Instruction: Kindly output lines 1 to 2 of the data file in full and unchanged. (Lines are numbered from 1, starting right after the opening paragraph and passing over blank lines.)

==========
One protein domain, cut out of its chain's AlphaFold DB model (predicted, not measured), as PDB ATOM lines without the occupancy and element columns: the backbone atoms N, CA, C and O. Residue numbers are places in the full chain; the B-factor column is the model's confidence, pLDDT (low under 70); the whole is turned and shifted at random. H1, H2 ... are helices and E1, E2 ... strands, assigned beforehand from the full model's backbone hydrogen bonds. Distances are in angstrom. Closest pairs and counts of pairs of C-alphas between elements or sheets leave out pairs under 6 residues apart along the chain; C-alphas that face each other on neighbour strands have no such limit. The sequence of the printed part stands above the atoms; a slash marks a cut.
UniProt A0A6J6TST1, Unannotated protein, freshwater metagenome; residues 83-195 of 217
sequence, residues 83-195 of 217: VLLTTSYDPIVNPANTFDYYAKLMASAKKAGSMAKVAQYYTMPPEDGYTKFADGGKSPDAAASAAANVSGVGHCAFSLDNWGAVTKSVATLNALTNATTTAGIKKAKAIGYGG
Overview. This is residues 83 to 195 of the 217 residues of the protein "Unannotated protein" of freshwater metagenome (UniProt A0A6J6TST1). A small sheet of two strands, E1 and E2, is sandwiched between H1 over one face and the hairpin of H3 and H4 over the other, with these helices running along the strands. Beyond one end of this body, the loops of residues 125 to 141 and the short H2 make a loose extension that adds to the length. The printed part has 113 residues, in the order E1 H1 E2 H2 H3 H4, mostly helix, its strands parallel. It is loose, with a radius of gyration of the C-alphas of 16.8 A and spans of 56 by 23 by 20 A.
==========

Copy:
UniProt A0A6J6TST1, Unannotated protein, freshwater metagenome; residues 83-195 of 217
sequence, residues 83-195 of 217: VLLTTSYDPIVNPANTFDYYAKLMASAKKAGSMAKVAQYYTMPPEDGYTKFADGGKSPDAAASAAANVSGVGHCAFSLDNWGAVTKSVATLNALTNATTTAGIKKAKAIGYGG